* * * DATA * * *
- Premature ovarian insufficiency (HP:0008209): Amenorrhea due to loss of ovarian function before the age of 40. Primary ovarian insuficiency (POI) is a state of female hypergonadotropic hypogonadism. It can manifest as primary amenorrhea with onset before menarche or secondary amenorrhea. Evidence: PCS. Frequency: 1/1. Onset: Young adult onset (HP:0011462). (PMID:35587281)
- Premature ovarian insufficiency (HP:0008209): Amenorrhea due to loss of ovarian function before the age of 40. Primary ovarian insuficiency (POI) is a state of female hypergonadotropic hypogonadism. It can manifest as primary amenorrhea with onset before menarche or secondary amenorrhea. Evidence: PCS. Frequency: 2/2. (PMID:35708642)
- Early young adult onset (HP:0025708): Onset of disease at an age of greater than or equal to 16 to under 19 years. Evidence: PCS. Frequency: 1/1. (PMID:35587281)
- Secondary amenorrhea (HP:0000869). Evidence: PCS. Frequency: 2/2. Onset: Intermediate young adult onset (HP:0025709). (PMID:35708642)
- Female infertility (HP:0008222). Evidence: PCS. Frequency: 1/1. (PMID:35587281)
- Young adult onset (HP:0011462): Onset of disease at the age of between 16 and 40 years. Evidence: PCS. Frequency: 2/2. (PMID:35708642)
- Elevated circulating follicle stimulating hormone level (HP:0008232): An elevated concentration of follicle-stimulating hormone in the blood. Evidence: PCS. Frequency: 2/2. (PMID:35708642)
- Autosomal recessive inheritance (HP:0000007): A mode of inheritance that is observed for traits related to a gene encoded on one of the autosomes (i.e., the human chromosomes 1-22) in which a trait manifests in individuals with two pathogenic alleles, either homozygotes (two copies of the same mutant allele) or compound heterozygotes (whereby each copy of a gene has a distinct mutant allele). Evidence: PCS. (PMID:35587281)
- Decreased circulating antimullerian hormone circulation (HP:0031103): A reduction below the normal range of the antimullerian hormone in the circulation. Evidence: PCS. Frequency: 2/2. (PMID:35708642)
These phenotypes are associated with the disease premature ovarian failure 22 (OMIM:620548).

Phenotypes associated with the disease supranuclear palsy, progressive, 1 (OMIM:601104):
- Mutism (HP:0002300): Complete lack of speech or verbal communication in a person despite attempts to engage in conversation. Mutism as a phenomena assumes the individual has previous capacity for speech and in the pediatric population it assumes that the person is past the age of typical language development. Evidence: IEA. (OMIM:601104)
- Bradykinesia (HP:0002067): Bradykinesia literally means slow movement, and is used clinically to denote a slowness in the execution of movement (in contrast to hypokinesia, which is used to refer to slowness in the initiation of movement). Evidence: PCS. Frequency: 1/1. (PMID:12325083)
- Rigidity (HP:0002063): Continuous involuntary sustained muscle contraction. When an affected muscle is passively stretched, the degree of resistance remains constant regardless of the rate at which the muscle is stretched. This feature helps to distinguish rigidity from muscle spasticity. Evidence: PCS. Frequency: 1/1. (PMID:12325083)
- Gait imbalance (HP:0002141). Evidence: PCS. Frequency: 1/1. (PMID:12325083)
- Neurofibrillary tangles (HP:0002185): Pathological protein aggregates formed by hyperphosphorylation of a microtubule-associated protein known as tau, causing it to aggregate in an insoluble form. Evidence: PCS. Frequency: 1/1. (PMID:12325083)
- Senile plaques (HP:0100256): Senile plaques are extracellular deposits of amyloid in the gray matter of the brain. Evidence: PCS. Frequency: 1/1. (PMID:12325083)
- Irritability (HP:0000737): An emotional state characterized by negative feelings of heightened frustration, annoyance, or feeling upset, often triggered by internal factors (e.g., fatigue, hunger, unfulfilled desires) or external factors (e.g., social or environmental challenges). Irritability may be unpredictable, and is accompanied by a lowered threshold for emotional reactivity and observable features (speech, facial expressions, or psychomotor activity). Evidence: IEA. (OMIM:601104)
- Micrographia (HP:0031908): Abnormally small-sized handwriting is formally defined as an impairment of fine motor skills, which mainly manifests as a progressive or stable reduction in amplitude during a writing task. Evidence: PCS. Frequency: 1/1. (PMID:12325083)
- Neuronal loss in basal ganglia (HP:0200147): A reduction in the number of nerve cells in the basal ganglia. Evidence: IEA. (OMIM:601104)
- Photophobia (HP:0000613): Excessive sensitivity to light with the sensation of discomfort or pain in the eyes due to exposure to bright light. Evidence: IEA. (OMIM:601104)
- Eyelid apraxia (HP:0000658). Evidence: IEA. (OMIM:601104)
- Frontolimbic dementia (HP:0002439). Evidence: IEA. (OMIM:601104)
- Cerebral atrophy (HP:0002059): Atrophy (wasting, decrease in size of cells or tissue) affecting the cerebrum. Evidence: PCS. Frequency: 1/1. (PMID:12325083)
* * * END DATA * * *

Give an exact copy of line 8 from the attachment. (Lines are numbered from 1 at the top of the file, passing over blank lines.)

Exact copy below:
- Autosomal recessive inheritance (HP:0000007): A mode of inheritance that is observed for traits related to a gene encoded on one of the autosomes (i.e., the human chromosomes 1-22) in which a trait manifests in individuals with two pathogenic alleles, either homozygotes (two copies of the same mutant allele) or compound heterozygotes (whereby each copy of a gene has a distinct mutant allele). Evidence: PCS. (PMID:35587281)